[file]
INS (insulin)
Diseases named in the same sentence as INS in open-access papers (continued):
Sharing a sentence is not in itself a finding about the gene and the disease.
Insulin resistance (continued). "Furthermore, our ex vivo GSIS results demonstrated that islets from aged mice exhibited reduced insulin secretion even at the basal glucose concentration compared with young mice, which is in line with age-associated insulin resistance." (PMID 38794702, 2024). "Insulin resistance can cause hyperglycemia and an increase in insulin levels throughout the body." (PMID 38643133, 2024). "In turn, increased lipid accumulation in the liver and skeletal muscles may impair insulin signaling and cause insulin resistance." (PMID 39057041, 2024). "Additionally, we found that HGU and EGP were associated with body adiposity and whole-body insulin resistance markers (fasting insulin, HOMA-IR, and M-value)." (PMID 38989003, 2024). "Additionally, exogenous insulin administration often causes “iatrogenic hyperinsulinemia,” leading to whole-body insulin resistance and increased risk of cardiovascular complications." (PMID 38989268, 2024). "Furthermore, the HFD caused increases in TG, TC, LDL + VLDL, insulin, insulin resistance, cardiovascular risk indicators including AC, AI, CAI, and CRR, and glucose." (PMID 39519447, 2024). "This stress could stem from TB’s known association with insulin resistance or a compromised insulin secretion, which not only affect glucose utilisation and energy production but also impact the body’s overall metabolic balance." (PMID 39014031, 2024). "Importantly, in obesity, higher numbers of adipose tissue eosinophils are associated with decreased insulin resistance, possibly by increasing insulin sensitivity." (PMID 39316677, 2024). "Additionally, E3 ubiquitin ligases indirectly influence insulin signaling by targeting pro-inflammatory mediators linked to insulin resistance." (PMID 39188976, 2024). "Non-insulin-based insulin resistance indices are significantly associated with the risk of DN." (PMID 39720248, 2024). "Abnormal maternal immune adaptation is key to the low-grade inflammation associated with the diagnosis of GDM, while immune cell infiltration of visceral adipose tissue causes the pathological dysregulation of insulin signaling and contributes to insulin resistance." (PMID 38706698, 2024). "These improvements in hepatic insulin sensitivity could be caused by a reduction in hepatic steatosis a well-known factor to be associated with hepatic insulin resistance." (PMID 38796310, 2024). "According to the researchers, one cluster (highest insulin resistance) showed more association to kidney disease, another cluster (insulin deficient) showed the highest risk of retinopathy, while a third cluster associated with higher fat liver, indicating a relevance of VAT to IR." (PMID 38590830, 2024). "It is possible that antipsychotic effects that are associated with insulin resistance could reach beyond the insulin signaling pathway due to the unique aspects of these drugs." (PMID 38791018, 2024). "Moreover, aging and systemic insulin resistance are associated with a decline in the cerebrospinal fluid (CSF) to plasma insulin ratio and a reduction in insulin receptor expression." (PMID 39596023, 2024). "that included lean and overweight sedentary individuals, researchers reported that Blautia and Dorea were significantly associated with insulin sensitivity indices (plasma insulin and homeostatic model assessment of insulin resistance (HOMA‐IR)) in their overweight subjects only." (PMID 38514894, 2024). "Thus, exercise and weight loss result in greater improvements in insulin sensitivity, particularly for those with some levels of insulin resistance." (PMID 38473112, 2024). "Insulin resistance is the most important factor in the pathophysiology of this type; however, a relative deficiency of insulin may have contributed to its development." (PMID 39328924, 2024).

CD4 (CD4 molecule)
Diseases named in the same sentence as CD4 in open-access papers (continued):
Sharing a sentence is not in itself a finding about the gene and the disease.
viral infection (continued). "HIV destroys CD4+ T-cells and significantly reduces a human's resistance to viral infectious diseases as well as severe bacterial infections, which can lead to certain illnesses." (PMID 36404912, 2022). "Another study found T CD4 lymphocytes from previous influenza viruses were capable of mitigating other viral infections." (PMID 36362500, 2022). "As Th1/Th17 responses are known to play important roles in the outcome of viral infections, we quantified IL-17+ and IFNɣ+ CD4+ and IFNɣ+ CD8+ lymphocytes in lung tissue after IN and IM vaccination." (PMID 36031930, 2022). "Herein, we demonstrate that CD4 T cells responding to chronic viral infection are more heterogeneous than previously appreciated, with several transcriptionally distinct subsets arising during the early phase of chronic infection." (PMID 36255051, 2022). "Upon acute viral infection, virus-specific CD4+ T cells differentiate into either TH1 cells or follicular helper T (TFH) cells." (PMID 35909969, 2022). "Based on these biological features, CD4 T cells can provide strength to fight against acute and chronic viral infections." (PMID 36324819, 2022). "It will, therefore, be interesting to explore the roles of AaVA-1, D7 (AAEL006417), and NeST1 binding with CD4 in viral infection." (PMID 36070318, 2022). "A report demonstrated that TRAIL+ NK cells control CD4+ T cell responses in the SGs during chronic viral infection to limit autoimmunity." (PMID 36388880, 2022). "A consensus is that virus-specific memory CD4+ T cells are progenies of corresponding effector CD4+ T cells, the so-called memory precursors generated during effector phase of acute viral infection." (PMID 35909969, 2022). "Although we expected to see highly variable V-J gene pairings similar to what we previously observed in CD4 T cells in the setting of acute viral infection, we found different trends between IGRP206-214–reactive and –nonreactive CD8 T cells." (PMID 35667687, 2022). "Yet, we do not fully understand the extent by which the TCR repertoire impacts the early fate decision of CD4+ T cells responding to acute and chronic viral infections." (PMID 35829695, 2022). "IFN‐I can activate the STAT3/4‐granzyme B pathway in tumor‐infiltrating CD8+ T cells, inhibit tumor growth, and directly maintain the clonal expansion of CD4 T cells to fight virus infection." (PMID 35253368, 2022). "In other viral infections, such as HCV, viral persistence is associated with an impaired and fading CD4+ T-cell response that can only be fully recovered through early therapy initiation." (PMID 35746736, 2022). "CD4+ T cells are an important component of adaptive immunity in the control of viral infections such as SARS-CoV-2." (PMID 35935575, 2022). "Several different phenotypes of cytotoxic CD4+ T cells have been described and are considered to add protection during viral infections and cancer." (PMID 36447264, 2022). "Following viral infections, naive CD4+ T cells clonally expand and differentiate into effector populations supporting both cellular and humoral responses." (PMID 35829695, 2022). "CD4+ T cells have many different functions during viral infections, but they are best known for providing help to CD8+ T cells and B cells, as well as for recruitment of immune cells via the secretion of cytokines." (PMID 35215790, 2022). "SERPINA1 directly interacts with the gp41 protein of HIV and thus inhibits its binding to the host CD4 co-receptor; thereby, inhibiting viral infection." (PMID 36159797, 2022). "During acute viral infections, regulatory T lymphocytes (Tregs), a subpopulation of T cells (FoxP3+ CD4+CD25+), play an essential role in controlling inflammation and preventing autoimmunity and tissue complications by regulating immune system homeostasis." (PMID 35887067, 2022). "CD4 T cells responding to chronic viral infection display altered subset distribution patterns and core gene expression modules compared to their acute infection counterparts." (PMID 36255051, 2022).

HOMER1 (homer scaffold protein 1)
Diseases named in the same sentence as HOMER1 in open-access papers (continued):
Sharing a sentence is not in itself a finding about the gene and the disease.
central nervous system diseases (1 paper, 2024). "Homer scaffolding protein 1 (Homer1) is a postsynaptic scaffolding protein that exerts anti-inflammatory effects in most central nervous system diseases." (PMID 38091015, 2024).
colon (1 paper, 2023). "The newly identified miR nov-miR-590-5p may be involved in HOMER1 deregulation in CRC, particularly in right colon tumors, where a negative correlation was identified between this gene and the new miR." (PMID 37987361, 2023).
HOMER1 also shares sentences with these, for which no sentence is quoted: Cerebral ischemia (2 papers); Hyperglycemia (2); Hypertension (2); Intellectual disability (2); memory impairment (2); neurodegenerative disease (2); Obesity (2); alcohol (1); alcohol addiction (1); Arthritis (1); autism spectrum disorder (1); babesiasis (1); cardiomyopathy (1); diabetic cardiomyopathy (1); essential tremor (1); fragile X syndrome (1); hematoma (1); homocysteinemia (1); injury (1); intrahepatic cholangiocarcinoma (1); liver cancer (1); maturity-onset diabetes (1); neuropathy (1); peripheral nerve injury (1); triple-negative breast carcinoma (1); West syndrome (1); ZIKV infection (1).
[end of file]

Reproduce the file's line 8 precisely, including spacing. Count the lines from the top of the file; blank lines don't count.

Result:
viral infection (continued). "HIV destroys CD4+ T-cells and significantly reduces a human's resistance to viral infectious diseases as well as severe bacterial infections, which can lead to certain illnesses." (PMID 36404912, 2022). "Another study found T CD4 lymphocytes from previous influenza viruses were capable of mitigating other viral infections." (PMID 36362500, 2022). "As Th1/Th17 responses are known to play important roles in the outcome of viral infections, we quantified IL-17+ and IFNɣ+ CD4+ and IFNɣ+ CD8+ lymphocytes in lung tissue after IN and IM vaccination." (PMID 36031930, 2022). "Herein, we demonstrate that CD4 T cells responding to chronic viral infection are more heterogeneous than previously appreciated, with several transcriptionally distinct subsets arising during the early phase of chronic infection." (PMID 36255051, 2022). "Upon acute viral infection, virus-specific CD4+ T cells differentiate into either TH1 cells or follicular helper T (TFH) cells." (PMID 35909969, 2022). "Based on these biological features, CD4 T cells can provide strength to fight against acute and chronic viral infections." (PMID 36324819, 2022). "It will, therefore, be interesting to explore the roles of AaVA-1, D7 (AAEL006417), and NeST1 binding with CD4 in viral infection." (PMID 36070318, 2022). "A report demonstrated that TRAIL+ NK cells control CD4+ T cell responses in the SGs during chronic viral infection to limit autoimmunity." (PMID 36388880, 2022). "A consensus is that virus-specific memory CD4+ T cells are progenies of corresponding effector CD4+ T cells, the so-called memory precursors generated during effector phase of acute viral infection." (PMID 35909969, 2022). "Although we expected to see highly variable V-J gene pairings similar to what we previously observed in CD4 T cells in the setting of acute viral infection, we found different trends between IGRP206-214–reactive and –nonreactive CD8 T cells." (PMID 35667687, 2022). "Yet, we do not fully understand the extent by which the TCR repertoire impacts the early fate decision of CD4+ T cells responding to acute and chronic viral infections." (PMID 35829695, 2022). "IFN‐I can activate the STAT3/4‐granzyme B pathway in tumor‐infiltrating CD8+ T cells, inhibit tumor growth, and directly maintain the clonal expansion of CD4 T cells to fight virus infection." (PMID 35253368, 2022). "In other viral infections, such as HCV, viral persistence is associated with an impaired and fading CD4+ T-cell response that can only be fully recovered through early therapy initiation." (PMID 35746736, 2022). "CD4+ T cells are an important component of adaptive immunity in the control of viral infections such as SARS-CoV-2." (PMID 35935575, 2022). "Several different phenotypes of cytotoxic CD4+ T cells have been described and are considered to add protection during viral infections and cancer." (PMID 36447264, 2022). "Following viral infections, naive CD4+ T cells clonally expand and differentiate into effector populations supporting both cellular and humoral responses." (PMID 35829695, 2022). "CD4+ T cells have many different functions during viral infections, but they are best known for providing help to CD8+ T cells and B cells, as well as for recruitment of immune cells via the secretion of cytokines." (PMID 35215790, 2022). "SERPINA1 directly interacts with the gp41 protein of HIV and thus inhibits its binding to the host CD4 co-receptor; thereby, inhibiting viral infection." (PMID 36159797, 2022). "During acute viral infections, regulatory T lymphocytes (Tregs), a subpopulation of T cells (FoxP3+ CD4+CD25+), play an essential role in controlling inflammation and preventing autoimmunity and tissue complications by regulating immune system homeostasis." (PMID 35887067, 2022). "CD4 T cells responding to chronic viral infection display altered subset distribution patterns and core gene expression modules compared to their acute infection counterparts." (PMID 36255051, 2022).